and also because the Notice of Hearing only gave Defendant
two or three days to obtain representation. (Id. at
5.) Defendant argues this “fails the due process test
under the U.S. Constitution” and “poisons the
entire removal process.” (Id.) Defendant
asserts it does not matter that these issues were not raised
in administrative or judicial appeals because subject matter
jurisdiction cannot be waived. (Doc. 13 at 12.) Defendant also
argues he suffered prejudice from the deficient notice
because he was “removed when he could not have been
[lawfully removed] under the laws set forth by
Congress.” (Id. at 14.)
acknowledges there is conflicting case law on this issue
after Pereira, and that two circuit courts have
taken a position inconsistent with his argument.
(Id. at 15.) But he points out the Tenth Circuit has
not ruled on the issue, and he maintains that cases such as
United States v. Virgen-Ponce, 320 F.Supp.3d 1164
(E.D. Wa. 2018), which dismissed a § 1326 indictment
based upon Pereira, are more persuasive.
party has requested an evidentiary hearing or challenged the
facts alleged in the briefs. The court accordingly accepts as
uncontested the non-conclusory facts set forth in the briefs
and those shown in the documents attached to the briefs.
undersigned has twice ruled previously that service of an NTA
that failed to meet the standards of Pereira,
followed by service of a notice that specified the time and
date of a removal hearing, did not deprive the immigration
court of subject matter jurisdiction to order removal and did
not satisfy or excuse the limitations on collateral attack in
8 U.S.C. § 1326(d). See United States v.
Larios-Ajualat, No. 18-10076-JWB, 2018 WL 5013522 (D.
Kan. Oct. 15, 2018), United States v. Lira-Ramirez,
No. 18-10102-JWB, 2018 WL 5013523 (D. Kan. Oct. 15, 2018).
Other judges in this district have reached a similar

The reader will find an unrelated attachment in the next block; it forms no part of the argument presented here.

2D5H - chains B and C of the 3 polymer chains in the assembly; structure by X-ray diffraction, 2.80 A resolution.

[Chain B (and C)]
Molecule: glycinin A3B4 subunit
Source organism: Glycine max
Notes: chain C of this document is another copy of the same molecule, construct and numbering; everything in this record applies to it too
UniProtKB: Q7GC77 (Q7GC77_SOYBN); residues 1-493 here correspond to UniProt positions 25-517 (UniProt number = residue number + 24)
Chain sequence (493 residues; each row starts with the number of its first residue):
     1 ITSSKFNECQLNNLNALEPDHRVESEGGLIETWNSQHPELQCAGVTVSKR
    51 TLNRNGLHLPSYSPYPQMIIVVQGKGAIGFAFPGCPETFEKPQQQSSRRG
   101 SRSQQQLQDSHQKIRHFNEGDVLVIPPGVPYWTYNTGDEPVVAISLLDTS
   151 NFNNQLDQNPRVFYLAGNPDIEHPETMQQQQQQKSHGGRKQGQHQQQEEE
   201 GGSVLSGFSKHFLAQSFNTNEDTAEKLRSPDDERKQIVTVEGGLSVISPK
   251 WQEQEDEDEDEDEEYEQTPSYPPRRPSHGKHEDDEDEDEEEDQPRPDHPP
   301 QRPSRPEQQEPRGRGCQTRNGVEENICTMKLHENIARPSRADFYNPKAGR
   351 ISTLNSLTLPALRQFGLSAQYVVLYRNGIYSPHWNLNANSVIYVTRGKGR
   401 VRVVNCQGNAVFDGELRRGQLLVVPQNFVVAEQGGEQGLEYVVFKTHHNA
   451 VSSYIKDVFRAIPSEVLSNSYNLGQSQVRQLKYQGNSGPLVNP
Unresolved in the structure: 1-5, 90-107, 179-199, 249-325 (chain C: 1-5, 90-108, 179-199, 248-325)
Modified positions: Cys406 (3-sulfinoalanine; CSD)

conclusion. See e.g., United States v.
Garcia-Valadez, No. 18-10144-EFM, 2019 WL 1058200 (D.
Kan. Mar. 6, 2019); United States v. Chavez, No.
17-40106-HLT, 2018 WL 6079513 (D. Kan. Nov. 21, 2018).
Defendant concedes, at least two circuit courts have found
the immigration court has jurisdiction to order removal
notwithstanding the use of an NTA that failed to specify the
time and date of the hearing. Karingithi v.
Whitaker, 913 F.3d 1158 (9th Cir. 2019) (the
regulations, not § 1229(a), address the immigration
court's jurisdiction, and the regulations do not mandate
that an NTA include the time and date of the hearing);
Hernandez-Perez v. Whitaker, 911 F.3d 305 (6th Cir.
2018) (immigration court jurisdiction vests provided notice
with the time and date of the hearing is issued after the
deficient NTA.) Cf. United States v.
Contreras-Cabrera, __ F. App'x__, 2019 WL 1422627
(10th Cir. Mar. 29, 2019) (concluding immigration court had
jurisdiction but noting removal was conducted under a 1992
statute that did not require an NTA to contain the time and
date of the hearing).
examining the relevant case law,  the court finds the
immigration court did not lack subject matter jurisdiction
despite the NTA's failure to specify the time and date of
the removal hearing. Moreover, the court finds the
prerequisites for collateral review under 8 U.S.C. §
1326(d) have not been established or excused here. Without
fully restating its prior legal analysis, the court
incorporates by reference its discussion of these issues in
United States v. Larios-Ajualat, No. 18-10076-JWB,
2018 WL 5013522 (D. Kan. Oct. 15, 2018) and United States
v. Lara-Ramirez, No. 18-10102-JWB, 2018 WL 5013523 (D.
Kan. Oct. 15, 2018). In summary, the court finds the subject
matter jurisdiction of the immigration courts was conferred
by Congress in 8 U.S.C. § 1229a and is not affected by
filing of an NTA; that 8 C.F.R. § 1003.14 refers to
acquisition of personal jurisdiction over a person for
purposes of ordering his removal; that the regulations do not
require an NTA to include the date and time of the removal
hearing to constitute a “charging document” that
vests the immigration court with jurisdiction (see 8
C.F.R. § 1003.15); and that ...